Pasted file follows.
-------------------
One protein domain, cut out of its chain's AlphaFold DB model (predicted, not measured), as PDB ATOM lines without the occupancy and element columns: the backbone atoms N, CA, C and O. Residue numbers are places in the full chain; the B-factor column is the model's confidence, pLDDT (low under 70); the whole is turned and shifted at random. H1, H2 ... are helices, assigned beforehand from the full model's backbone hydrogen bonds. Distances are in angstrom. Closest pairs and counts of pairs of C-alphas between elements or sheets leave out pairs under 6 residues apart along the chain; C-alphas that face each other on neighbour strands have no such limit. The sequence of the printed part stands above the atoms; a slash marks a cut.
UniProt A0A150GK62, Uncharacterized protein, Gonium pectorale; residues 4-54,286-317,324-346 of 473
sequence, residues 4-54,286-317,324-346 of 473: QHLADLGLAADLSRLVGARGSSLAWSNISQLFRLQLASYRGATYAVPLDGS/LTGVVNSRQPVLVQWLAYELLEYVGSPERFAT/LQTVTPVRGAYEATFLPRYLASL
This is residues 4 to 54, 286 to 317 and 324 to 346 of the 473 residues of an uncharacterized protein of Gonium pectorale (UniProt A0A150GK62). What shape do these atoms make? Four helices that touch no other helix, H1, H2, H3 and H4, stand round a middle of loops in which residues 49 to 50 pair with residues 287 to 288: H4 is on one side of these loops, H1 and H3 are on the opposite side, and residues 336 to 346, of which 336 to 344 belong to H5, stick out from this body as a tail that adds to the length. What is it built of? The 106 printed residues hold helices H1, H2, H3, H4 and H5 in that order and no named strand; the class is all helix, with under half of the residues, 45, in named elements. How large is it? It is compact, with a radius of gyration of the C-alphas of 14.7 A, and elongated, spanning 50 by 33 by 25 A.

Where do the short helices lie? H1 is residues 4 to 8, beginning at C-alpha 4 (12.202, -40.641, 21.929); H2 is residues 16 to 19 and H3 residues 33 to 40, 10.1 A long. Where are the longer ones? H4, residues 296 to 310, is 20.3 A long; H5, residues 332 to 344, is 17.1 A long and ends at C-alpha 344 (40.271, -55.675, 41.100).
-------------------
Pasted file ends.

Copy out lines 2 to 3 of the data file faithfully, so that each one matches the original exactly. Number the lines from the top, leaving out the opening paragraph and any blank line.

sequence, residues 4-54,286-317,324-346 of 473: QHLADLGLAADLSRLVGARGSSLAWSNISQLFRLQLASYRGATYAVPLDGS/LTGVVNSRQPVLVQWLAYELLEYVGSPERFAT/LQTVTPVRGAYEATFLPRYLASL
This is residues 4 to 54, 286 to 317 and 324 to 346 of the 473 residues of an uncharacterized protein of Gonium pectorale (UniProt A0A150GK62). What shape do these atoms make? Four helices that touch no other helix, H1, H2, H3 and H4, stand round a middle of loops in which residues 49 to 50 pair with residues 287 to 288: H4 is on one side of these loops, H1 and H3 are on the opposite side, and residues 336 to 346, of which 336 to 344 belong to H5, stick out from this body as a tail that adds to the length. What is it built of? The 106 printed residues hold helices H1, H2, H3, H4 and H5 in that order and no named strand; the class is all helix, with under half of the residues, 45, in named elements. How large is it? It is compact, with a radius of gyration of the C-alphas of 14.7 A, and elongated, spanning 50 by 33 by 25 A.